The analysis shows that momentum built slowly for Romney but surged later in the primary season. Aggregate comparisons of news content and election results reveal that candidates who enjoyed momentum received more mentions and more positive coverage than candidates who failed to meet expectations. Yet, the degree of congruence between candidate momentum and media coverage depends on the status of the candidate; the media was less responsive to the momentum of the front-runner--Romney--than to the momentum of his challengers.
Momentum Theory and the Media
The prospect of momentum and the enhanced role of media in presidential nominations arose from reforms instituted after the 1968 election that promoted democratic procedures for delegate selection and weakened the control of party organizations over candidate selection (Polsby 1983). The news media would provide voters with information about candidates; issues; and, most of all, the state of the race (Patterson 1980). By concentrating on the horse race--reporting on which candidates were ahead and which were behind--the media could constantly monitor the preferences of primary voters (Arterton 1984; Marshall 1983). In the wake of the 1976 Democratic nomination contest, Aldrich (1980) developed a momentum model to explain the process by which candidates emerged from a field of contestants. The model assumes that a candidate's prospects, including ability to raise money, gain media coverage, and win voters and delegates, depended on performance and expectations.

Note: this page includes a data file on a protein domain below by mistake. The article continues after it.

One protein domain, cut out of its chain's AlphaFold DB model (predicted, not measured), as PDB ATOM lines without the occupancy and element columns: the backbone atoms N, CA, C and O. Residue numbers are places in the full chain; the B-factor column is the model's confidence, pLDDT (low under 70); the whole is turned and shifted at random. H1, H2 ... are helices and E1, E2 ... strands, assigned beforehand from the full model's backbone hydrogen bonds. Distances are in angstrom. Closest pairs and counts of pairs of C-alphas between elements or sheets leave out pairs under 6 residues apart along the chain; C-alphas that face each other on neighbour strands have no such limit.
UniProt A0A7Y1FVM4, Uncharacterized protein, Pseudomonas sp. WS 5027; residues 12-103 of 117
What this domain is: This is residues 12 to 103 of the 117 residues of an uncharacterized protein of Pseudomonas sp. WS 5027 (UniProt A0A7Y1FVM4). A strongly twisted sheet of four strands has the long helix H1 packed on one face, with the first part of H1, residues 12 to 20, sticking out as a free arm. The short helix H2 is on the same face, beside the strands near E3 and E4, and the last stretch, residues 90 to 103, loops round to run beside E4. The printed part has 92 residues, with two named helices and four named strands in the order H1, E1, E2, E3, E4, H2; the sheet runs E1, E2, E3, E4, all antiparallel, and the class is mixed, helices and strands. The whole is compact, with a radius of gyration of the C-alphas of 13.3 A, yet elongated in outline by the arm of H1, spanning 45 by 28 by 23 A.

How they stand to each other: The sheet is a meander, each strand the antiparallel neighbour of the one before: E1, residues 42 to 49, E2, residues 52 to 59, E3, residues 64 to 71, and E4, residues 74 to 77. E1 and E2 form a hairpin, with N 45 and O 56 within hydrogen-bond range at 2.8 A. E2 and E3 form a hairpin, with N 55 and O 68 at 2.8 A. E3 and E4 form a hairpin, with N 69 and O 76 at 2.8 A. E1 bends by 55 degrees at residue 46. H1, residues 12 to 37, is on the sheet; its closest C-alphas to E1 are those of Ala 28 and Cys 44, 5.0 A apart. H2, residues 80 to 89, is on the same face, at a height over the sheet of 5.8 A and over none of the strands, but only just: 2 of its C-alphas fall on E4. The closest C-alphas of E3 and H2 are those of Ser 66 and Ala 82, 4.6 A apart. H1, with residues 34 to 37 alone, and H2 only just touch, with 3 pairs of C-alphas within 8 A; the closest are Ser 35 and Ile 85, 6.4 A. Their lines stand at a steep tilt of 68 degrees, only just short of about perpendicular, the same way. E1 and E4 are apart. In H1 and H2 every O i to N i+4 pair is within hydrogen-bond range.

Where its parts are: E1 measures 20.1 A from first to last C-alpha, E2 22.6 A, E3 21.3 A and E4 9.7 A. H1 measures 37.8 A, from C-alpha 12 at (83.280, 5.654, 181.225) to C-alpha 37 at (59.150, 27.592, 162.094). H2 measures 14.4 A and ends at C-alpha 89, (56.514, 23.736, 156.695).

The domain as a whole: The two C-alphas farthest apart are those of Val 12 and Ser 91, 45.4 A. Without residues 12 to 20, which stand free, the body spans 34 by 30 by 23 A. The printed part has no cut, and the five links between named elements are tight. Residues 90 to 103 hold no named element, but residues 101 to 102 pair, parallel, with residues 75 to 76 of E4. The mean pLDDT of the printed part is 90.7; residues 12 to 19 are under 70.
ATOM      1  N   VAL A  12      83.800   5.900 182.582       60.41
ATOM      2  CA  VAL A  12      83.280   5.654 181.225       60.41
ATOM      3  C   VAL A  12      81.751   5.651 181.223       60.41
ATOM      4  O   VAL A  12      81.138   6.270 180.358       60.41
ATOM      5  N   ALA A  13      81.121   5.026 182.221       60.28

Scholars found evidence of how momentum affected resources (Bartels 1987), candidate strategy (Gurian 1986), candidate position in the field of contestants (Cohen et al. 2003; Norrander 1993), and media coverage (Bartels 1987; Gurian 1986). Candidates who won the early contests of Iowa and New Hampshire, added to their delegate counts, and exceeded expectations would attract more media attention (Arterton 1984; Haynes and Murray 1998; Patterson 1980), including more positive media attention (Haynes et al. 2004). In turn, media coverage affected candidate competitiveness. Long-shot candidates were more likely to exit the race early in the process if they received limited press coverage, compared with competitive candidates (Haynes et al. 2004). Moreover, as candidate information increased during the campaign, voter preferences shifted to candidates who beat expectations in the earlier caucuses and primaries (Bartels 1987, 1988; Mutz 1997; Popkin 1991; Shaw 1999). Thus, several studies showed how the media complemented reforms designed to shift the balance of decision-making power from party elites to rank-and-file voters.
Yet, some studies challenged a central tenet of momentum theory (i.e., that the effects of early momentum accumulate over the course of the primary period)-candidates with momentum sustain it and those without suffer a gradual, or even sudden, decline. Sigelman (1989) found that early momentum for Democrat Dick Gephardt and Republican Jack Kemp did not last, whereas slow starts for Democrat Michael Dukakis and Republican George Bush in the 1988 nomination contests did not prevent them from winning the nomination.